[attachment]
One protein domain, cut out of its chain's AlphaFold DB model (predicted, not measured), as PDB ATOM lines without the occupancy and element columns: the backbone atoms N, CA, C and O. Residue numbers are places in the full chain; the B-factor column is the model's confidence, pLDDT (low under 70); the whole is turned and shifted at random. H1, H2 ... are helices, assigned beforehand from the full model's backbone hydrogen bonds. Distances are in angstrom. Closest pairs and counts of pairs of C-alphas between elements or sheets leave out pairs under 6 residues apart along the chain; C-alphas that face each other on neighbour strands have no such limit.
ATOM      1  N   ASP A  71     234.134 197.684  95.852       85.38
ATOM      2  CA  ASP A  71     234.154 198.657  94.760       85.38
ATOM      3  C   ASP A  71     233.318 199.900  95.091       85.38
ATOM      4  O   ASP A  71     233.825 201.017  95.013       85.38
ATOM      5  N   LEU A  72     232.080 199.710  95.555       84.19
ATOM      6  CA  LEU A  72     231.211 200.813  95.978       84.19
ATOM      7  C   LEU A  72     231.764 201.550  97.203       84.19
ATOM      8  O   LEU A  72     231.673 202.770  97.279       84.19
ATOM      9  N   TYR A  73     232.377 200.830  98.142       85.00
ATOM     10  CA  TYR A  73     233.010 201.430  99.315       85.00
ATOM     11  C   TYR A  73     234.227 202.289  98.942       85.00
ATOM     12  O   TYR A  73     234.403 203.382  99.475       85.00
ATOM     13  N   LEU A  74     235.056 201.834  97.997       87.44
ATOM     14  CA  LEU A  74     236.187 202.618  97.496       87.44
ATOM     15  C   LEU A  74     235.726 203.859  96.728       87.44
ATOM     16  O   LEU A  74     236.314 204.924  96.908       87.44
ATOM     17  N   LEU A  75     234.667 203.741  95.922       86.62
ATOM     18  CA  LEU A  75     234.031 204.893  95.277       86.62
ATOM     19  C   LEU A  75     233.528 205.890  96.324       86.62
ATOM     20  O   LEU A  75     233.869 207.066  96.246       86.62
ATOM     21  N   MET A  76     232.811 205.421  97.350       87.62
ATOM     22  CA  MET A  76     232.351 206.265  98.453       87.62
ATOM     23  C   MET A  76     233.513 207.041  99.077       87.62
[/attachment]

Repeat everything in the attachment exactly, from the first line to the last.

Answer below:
One protein domain, cut out of its chain's AlphaFold DB model (predicted, not measured), as PDB ATOM lines without the occupancy and element columns: the backbone atoms N, CA, C and O. Residue numbers are places in the full chain; the B-factor column is the model's confidence, pLDDT (low under 70); the whole is turned and shifted at random. H1, H2 ... are helices, assigned beforehand from the full model's backbone hydrogen bonds. Distances are in angstrom. Closest pairs and counts of pairs of C-alphas between elements or sheets leave out pairs under 6 residues apart along the chain; C-alphas that face each other on neighbour strands have no such limit.
ATOM      1  N   ASP A  71     234.134 197.684  95.852       85.38
ATOM      2  CA  ASP A  71     234.154 198.657  94.760       85.38
ATOM      3  C   ASP A  71     233.318 199.900  95.091       85.38
ATOM      4  O   ASP A  71     233.825 201.017  95.013       85.38
ATOM      5  N   LEU A  72     232.080 199.710  95.555       84.19
ATOM      6  CA  LEU A  72     231.211 200.813  95.978       84.19
ATOM      7  C   LEU A  72     231.764 201.550  97.203       84.19
ATOM      8  O   LEU A  72     231.673 202.770  97.279       84.19
ATOM      9  N   TYR A  73     232.377 200.830  98.142       85.00
ATOM     10  CA  TYR A  73     233.010 201.430  99.315       85.00
ATOM     11  C   TYR A  73     234.227 202.289  98.942       85.00
ATOM     12  O   TYR A  73     234.403 203.382  99.475       85.00
ATOM     13  N   LEU A  74     235.056 201.834  97.997       87.44
ATOM     14  CA  LEU A  74     236.187 202.618  97.496       87.44
ATOM     15  C   LEU A  74     235.726 203.859  96.728       87.44
ATOM     16  O   LEU A  74     236.314 204.924  96.908       87.44
ATOM     17  N   LEU A  75     234.667 203.741  95.922       86.62
ATOM     18  CA  LEU A  75     234.031 204.893  95.277       86.62
ATOM     19  C   LEU A  75     233.528 205.890  96.324       86.62
ATOM     20  O   LEU A  75     233.869 207.066  96.246       86.62
ATOM     21  N   MET A  76     232.811 205.421  97.350       87.62
ATOM     22  CA  MET A  76     232.351 206.265  98.453       87.62
ATOM     23  C   MET A  76     233.513 207.041  99.077       87.62